Study Material & Notes for the Chapter 7
Partnership - Dissolution of Partnership
I. DISSOLUTION OF PARTNERSHIP –BASIC CONCEPTS
A. Meaning of Dissolution of Firm
- According to Section 39 of the Partnership Act 1932, the dissolution of partnership between all the partners of a firm is called the dissolution of the firm.
- It is the breaking or discontinuance of relationship between all the partners which is termed as the dissolution of partnership firm.
- This brings an end to the existence of firm, and no business is transacted after dissolution except the activities related to closing of the firm. As the affairs of the firm are to be wound up by selling firm’s assets and paying its liabilities and discharging the claims of the partners.
B. Meaning of Dissolution of Partnership
Dissolution of a partnership means termination of old partnership agreement and a reconstitution of firm due to admission, retirement and death of a partner. In dissolution of a partnership the remaining partners may agree to carry on the business under a new agreement.
C. Distinction between Dissolution of Partnership and Dissolution of Firm:
D. MODES OF DISSOLUTION OF PARTNERSHIP
1) MODES OF DISSOLUTION OF PARTNERSHIP
- all the partners give consent
- as per the terms of the partnership agreement
2) Compulsory Dissolution
- When all the partners or all excepting one partner becomes insolvent or of unsound mind.
- When business of the firm becomes illegal
3) On Happening of an Event or Contingent Dissolution–
- On expiry of the term for which the firm was constituted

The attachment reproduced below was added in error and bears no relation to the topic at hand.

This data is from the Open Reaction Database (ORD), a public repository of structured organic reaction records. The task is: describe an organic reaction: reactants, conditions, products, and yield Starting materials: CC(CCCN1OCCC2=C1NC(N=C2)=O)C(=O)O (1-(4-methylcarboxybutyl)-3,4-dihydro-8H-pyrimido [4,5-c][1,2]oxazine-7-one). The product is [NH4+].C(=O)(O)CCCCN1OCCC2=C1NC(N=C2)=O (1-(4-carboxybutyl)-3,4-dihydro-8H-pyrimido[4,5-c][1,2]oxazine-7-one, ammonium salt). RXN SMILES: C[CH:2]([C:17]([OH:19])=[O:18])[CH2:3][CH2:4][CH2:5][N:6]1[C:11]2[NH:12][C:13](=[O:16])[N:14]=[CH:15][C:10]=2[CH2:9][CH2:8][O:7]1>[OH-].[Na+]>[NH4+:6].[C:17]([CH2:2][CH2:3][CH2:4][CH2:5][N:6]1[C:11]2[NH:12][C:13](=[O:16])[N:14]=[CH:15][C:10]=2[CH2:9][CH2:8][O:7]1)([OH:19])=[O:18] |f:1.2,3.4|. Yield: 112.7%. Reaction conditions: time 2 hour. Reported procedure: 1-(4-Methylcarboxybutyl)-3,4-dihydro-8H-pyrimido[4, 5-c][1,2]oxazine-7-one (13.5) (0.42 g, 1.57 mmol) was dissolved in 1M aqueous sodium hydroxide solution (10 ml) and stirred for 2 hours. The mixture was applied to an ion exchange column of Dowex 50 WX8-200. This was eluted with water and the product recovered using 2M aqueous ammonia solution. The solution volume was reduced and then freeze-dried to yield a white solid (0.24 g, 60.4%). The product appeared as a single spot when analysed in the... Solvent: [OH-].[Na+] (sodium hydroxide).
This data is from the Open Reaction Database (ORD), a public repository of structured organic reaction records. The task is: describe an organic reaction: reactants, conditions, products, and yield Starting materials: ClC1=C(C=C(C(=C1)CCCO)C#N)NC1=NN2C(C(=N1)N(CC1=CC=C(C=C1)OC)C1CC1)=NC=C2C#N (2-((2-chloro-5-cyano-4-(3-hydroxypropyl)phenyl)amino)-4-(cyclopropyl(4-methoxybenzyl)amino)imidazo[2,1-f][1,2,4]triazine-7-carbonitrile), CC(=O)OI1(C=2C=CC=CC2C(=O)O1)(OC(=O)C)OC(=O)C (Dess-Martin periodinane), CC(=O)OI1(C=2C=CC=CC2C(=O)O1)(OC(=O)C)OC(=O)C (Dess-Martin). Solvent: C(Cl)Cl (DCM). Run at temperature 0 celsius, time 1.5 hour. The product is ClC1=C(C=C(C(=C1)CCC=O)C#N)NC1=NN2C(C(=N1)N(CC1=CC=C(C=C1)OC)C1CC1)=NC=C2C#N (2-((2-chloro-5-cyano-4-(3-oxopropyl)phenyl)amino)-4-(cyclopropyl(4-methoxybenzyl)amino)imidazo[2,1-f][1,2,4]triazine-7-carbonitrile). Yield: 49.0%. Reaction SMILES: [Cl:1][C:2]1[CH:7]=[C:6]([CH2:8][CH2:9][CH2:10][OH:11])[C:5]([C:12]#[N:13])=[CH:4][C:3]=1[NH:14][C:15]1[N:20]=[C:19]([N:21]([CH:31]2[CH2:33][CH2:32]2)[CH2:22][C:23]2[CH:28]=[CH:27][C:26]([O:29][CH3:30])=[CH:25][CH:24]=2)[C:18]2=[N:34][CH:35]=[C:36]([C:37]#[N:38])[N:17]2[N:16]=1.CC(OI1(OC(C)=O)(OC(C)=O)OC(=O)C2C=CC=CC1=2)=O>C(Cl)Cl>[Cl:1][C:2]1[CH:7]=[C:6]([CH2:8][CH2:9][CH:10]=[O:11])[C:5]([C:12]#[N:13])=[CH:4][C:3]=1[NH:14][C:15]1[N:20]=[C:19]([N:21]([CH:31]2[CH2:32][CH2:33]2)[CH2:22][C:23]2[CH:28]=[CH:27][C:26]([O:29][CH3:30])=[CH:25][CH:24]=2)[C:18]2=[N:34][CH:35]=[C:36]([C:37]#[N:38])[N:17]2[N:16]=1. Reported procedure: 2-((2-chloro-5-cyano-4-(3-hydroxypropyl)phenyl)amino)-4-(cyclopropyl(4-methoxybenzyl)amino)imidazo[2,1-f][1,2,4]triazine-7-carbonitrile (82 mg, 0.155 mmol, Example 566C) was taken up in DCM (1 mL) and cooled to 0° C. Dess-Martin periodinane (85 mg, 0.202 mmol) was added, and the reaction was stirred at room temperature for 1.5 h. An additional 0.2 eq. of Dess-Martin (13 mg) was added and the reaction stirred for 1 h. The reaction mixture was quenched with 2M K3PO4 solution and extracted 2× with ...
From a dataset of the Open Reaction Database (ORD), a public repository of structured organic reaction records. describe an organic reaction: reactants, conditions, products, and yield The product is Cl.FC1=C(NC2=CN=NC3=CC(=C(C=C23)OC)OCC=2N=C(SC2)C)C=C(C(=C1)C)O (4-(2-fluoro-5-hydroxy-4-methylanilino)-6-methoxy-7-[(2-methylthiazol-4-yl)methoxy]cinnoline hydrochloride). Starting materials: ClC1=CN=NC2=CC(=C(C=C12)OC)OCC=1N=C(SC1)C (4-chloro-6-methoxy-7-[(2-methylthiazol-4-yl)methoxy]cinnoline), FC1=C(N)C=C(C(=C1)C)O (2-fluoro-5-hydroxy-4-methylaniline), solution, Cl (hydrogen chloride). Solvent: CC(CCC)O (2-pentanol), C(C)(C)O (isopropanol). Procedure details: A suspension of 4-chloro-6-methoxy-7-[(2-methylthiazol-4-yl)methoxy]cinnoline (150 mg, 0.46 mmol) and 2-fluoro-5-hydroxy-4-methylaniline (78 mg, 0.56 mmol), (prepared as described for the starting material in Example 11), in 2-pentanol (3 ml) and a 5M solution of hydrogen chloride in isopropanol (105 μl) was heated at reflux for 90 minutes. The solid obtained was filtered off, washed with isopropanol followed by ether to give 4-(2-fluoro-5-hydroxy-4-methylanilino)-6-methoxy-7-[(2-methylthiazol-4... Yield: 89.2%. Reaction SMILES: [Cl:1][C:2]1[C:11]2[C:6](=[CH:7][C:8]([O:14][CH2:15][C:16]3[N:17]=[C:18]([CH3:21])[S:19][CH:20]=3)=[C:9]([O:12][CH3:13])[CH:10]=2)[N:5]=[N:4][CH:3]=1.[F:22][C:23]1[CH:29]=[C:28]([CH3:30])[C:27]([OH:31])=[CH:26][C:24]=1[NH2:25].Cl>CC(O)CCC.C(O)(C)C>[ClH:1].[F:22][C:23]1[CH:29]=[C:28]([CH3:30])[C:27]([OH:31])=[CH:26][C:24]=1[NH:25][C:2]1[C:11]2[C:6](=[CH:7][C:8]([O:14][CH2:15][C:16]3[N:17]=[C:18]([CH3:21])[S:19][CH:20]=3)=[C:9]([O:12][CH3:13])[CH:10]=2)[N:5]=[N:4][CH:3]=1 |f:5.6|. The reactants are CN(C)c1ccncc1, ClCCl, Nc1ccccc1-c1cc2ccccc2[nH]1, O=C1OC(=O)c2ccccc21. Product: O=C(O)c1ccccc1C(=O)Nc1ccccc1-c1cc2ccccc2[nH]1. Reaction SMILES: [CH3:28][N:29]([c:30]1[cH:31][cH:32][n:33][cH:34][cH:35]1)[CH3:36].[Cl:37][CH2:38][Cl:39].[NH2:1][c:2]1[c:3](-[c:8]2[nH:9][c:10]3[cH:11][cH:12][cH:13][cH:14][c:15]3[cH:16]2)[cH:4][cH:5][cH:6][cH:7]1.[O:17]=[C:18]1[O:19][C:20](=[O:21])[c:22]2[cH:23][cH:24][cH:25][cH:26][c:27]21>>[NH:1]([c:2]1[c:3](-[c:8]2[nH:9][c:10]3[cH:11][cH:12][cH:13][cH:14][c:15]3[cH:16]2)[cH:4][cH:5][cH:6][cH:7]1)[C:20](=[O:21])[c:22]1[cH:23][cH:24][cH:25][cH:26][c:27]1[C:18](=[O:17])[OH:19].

- On completion of the venture
- On the death of a partner
- On adjudication of a partner as insolvent
4) By Notice
In case of a partnership at will, the firm may be dissolved if any one of the partner gives a notice in writing to the other partners.
5) Dissolution By Court - Court may pass Order for the dissolution when
- A Partner becomes a person of unsound mind
- A partners becomes permanently incapable of performing his/her duties as a Partner
- A partner is guilty of misconduct which is likely to adversely affect the business of the firm;
- A partner persistently commits breach of partnership agreement;
- A partner transfers his/her interest in the firm to a third party;
- The business of the firm cannot be carried on except at a loss
- The court regards dissolution to be just and equitable.
E. Settlement of Accounts on Dissolution of a Partnership Firm (Sec 48)
- In case of dissolution of a firm, the firm ceases to conduct business and has to settle its accounts. For this purpose, it disposes off all its assets for satisfying all the claims against it.
- In this context it should be noted that, subject to agreement among the partners, the following rules as provided in Section 48 of the Partnership Act 1932 shall apply.
(a) Treatment of Losses:-
Losses, including deficiencies of capital, shall be paid :
(i) first out of profits,
(ii) next out of capital of partners, and
(iii) lastly, if necessary, by the partners individually in their profits sharing ratio.
(b) Application of Assets
The assets of the firm, including any sum contributed by the partners to make up deficiencies of capital, shall be applied in the following manner and order:
(i) In paying the debts of the firm to the third parties;
(ii) In paying each partner proportionately what is due to him/her from the firm for advances as distinguished from capital (i.e. partner’ loan);
(iii) In paying to each partner proportionately what is due to him on account of capital; and
iv) the residue, if any, shall be divided among the partners in their profit sharing ratio.
F. Firm Debt and Private Debts (Sec 49)
Where both the debts of the firm and private debts of a partner co-exist, the following rules, as stated in Section 49 of the Act, shall apply.
- The property of the firm shall be applied first in the payment of debts of the firm and then the surplus, if any, shall be divided among the partners as per their claims, which can be utilised for payment of their private liabilities.
- The private property of any partner shall be applied first in payment of his private debts and the surplus, if any, may be utilised for payment of the firm’s debts, in case the firm’s liabilities exceed the firm’s assets.